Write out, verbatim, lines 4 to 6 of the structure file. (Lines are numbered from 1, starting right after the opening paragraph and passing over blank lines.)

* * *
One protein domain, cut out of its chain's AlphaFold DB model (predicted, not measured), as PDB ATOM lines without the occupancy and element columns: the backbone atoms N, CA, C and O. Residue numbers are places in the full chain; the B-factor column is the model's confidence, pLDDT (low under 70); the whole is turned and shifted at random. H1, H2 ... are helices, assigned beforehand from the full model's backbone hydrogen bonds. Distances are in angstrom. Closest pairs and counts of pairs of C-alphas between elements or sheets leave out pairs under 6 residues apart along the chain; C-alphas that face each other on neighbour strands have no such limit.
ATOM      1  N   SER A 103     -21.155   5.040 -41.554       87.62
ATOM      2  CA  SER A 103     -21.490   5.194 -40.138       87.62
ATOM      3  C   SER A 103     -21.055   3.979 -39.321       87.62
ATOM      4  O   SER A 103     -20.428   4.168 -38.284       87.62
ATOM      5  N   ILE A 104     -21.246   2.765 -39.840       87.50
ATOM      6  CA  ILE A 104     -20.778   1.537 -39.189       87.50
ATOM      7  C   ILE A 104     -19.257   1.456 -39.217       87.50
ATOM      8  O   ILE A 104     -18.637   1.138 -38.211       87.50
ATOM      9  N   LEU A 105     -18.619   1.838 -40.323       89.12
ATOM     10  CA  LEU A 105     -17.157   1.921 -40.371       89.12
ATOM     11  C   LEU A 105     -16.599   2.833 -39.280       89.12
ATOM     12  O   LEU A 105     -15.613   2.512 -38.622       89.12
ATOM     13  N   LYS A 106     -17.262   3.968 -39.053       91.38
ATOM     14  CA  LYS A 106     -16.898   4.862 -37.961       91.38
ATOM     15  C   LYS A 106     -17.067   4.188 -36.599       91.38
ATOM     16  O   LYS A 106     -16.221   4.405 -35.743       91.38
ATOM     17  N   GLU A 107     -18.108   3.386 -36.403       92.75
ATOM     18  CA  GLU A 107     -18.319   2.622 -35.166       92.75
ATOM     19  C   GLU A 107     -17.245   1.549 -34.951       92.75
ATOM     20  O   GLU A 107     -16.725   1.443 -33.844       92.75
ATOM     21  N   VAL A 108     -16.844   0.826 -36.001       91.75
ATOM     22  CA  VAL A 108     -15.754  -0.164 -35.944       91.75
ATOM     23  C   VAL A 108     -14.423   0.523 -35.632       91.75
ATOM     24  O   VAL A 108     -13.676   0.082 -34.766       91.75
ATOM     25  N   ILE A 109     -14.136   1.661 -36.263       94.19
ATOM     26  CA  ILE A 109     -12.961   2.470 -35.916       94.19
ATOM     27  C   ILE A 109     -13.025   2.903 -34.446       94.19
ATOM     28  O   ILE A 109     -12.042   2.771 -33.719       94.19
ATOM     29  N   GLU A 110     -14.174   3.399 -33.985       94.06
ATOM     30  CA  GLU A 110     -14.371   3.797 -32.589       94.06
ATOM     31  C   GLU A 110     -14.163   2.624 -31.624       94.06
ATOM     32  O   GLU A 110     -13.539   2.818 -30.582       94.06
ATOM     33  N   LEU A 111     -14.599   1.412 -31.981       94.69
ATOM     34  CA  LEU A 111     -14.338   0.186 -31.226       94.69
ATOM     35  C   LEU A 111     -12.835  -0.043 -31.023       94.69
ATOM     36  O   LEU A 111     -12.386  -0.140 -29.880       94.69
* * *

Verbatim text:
ATOM      4  O   SER A 103     -20.428   4.168 -38.284       87.62
ATOM      5  N   ILE A 104     -21.246   2.765 -39.840       87.50
ATOM      6  CA  ILE A 104     -20.778   1.537 -39.189       87.50